Corrections: Place the workpiece connection in the direction of arc blow; clamp the workpiece cable to the work at two or more locations; weld toward the direction of the blow; hold a short arc; change the magnetic path around the arc by using steel blocks, or magnetic shunts; use a-c welding.


    Causes of undercutting: Excessive welding current; improper electrode technique; mismatch between electrode design and weld position.

    Corrections: Use a moderate welding current and proper welding speed; use an electrode that produces a puddle of the proper size; proper weaving technique; proper positioning of the electrode relative to a horizontal fillet weld. See UNDERCUT.


    Causes of distortion: Improper joint preparation or clamping; non-uniform heating of the parts; improper welding sequence.

    Corrections: Clamp or tack parts properly to resist shrinkage; pre-form parts to compensate for weld shrinkage; distribute welding deposit to avoid localized overheating; preheat heavy structures; remove rolling or forming strains before welding; proper welding sequence, determined by a study of the structure. See DISTORTION.

    Cracked Welds

    Causes of cracked welds: Joint too rigid; welds too small for size of parts joined; poorly executed welds; improper joint preparation; unsuitable electrode.

    Corrections: Design the structure and develop a welding procedure to eliminate rigid joints; design weld size appropriate to parts; make a full size weld in short sections; develop a welding sequence that leaves the ends of the joint free to move as long as possible; proper fusion; preheating; prepare uniform joints.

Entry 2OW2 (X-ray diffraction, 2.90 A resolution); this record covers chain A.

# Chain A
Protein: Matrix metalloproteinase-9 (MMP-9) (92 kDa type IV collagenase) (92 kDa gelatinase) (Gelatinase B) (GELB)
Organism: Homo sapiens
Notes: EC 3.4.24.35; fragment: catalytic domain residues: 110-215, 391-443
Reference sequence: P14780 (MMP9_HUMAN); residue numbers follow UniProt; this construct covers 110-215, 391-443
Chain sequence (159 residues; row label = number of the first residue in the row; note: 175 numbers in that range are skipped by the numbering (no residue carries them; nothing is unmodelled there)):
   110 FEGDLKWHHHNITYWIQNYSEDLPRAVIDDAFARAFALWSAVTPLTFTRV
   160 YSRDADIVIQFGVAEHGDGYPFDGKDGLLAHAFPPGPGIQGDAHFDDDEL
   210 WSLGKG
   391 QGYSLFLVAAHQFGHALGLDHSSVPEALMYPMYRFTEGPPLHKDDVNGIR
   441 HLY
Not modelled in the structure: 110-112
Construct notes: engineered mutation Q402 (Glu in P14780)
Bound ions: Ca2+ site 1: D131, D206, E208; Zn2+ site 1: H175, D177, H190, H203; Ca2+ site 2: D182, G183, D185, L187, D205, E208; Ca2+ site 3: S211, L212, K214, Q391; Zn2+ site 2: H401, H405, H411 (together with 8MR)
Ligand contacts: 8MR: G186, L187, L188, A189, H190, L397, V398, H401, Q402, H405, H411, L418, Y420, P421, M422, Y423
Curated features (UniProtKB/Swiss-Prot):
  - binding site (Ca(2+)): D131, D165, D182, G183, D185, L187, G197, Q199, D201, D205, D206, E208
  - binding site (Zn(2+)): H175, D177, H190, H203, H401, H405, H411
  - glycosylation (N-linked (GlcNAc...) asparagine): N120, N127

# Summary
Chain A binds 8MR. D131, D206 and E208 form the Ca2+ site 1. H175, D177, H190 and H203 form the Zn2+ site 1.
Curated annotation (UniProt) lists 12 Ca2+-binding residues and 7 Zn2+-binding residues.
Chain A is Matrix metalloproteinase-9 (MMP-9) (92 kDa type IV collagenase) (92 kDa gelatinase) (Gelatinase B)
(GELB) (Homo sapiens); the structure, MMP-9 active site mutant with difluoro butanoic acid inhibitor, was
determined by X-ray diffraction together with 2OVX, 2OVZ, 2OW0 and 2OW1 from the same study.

Irregular Surface

    Causes of irregular surface: Excessive welding current; improper weaving technique; improper voltage; overheating of the workpiece; inherent characteristics

    of the electrode.

    Corrections: Change to proper welding technique; use proper welding current; use proper voltage; use proper welding speed.

    Irregular Weld Quality

    Causes: Wrong electrode: improper technique; excessive current; electrode used in wrong position; improper joint design.

    Corrections: Prepare the joint properly; match the electrode to the weld position; weld with uniform weave, proper rate of travel, and proper welding current.

    Residual Stresses

    Causes of residual stress: Joints are too rigid; improper welding sequence.

    Corrections: Make the weld in several passes; peen each deposit; stress relieve finished product at 600°C to 650°C (1100°F to 1200°F) for one hour per inch of thickness; develop procedure that permits all parts to be free to move as long as possible.


    Causes of corrosion: improper type of electrode diminishes corrosion resistance of the weld compared to the parent metal; improper weld deposit for the corrosive media; the metallurgical effect of welding; and improper cleaning of the weld.

    Corrections: Use electrodes that provide equal or better corrosion resistance than the parent metal; when welding austenitic stainless steel the analysis of the steel and the welding procedure should be correct to avoid carbide precipitation: this condition can be cor rected by heating to 104°C-115O°C (1900 to 2100°F) followed by quenching; proper cleaning of materials such as aluminum to prevent corrosion.


    Causes of spatter: The inherent properties of certain electrodes; excessive welding current; the type or diameter of rod used; an excessively long arc; arc blow.